Nation encouraging investment in meat and meat product export as part of effort to increase hard currency earning, according to EMDIDI.
By Yohanes Jemaneh (The Ethiopian Herald) |
Ethiopia is home to Africa’s largest livestock population. A 2013 survey by the Central Statistical Agency on country’s rural sedentary areas revealed the existence of over 53.99 million heads of cattle and 25.5 million sheep.
Despite a stark annual progress, the annual revenue the country gets from the export of meat and meat product stands asymmetrical compared to the potential.
For instance, last Ethiopian fiscal year it managed to secure 102 million USD. A goal has been set to raise the revenue to 156 million USD this year while the amount would hit 400 million USD in five years time, according to information from the Ethiopian Meat and Dairy Industry Development Institute (EMDIDI).
As agriculture is considered to be the main vehicle towards industry-led economy, the livestock sector undoubtedly becomes of greater importance in many respects. It plays roles from creating jobs, increasing hard currency inflow to technology and knowledge transfer. And various incentives are attached to elicit those involved in the sector.
A move to surge sector’s potential is a 75 million USD worth state-of-the-art abattoir lying on 75 hectares land by an Indian investment Allana Sons Frigorifico Boran Foods PLC at Adami Tulu town of Oromia State which is nearing completion.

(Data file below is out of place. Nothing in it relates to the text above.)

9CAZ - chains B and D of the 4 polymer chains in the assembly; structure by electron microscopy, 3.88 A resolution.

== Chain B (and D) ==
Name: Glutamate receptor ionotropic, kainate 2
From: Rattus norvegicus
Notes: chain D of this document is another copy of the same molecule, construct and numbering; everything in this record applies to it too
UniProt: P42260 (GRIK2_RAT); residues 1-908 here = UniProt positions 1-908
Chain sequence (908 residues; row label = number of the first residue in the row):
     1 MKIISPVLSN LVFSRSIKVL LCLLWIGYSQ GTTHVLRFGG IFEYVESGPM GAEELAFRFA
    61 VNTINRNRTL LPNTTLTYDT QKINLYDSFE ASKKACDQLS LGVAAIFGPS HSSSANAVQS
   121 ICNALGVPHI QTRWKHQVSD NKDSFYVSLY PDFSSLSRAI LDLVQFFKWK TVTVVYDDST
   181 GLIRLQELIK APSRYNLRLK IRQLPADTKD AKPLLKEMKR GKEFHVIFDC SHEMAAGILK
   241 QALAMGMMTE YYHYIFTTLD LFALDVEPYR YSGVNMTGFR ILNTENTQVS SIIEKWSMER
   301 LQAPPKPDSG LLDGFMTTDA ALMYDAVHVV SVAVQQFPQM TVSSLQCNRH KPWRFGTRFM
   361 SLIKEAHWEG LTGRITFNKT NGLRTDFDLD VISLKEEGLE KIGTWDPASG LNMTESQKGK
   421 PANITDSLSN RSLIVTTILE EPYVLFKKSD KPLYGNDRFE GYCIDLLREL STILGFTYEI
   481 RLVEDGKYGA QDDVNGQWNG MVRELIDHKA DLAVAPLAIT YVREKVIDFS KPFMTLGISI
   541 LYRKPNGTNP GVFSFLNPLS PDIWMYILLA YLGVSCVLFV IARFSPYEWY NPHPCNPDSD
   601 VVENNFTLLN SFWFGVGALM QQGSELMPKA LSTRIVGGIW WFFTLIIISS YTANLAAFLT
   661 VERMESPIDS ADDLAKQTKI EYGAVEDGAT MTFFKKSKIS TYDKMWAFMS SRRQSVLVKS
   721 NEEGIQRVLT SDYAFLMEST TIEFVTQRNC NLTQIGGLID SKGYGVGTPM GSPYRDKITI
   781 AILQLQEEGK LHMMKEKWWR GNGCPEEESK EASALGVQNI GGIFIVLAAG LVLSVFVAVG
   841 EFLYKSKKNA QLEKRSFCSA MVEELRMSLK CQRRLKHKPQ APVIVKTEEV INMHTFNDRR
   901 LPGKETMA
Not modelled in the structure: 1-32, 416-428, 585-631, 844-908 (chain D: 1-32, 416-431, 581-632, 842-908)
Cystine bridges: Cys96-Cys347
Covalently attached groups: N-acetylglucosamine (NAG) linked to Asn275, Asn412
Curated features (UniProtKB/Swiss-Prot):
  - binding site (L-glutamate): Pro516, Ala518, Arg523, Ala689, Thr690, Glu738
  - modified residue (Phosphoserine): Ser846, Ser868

In an exclusive interview with The Ethiopian Herald, Company General Manager Vijay Dongare said the realization of the company would assist in improving the quality of life of the surrounding community apart from helping to meet national aspirations.
He added: “The company will export 300 tons of processed meat product per day.”
According to Vijay, the company is eyeing US, Europe and mainly the Middle East as its export destinations.
He also said Allana decided to invest in Ethiopia for two major reasons, abundant animal resource and government support.
He said since the company would apply advanced equipment, no body part of the slaughtered animal is disposed. “Bones and blood will also be processed for export as plate food.”
Besides export income and 3,000 jobs, he said the company would be involved in community developing building schools, health institutions as well as supplying potable water.
EMDIDI Director General Haileselassie Weres said for his part the establishment of the company would scale up country’s technological capacity, knowledge transfer, income generation and job creation, among others.
According to Haileselassie, the expansion of advanced abattoir and other dairy farm industries would enable the country utilize its enormous resources.
He added that the government is working in the areas of animal resource development, infrastructure, market availability, curbing red-tape and ending livestock contraband.
A two-day tour to major abattoir investment at Dukem, Modjo, Zeway and Adami Tulu of Oromia State flickers hope that the nation is on track to utilize its livestock potential.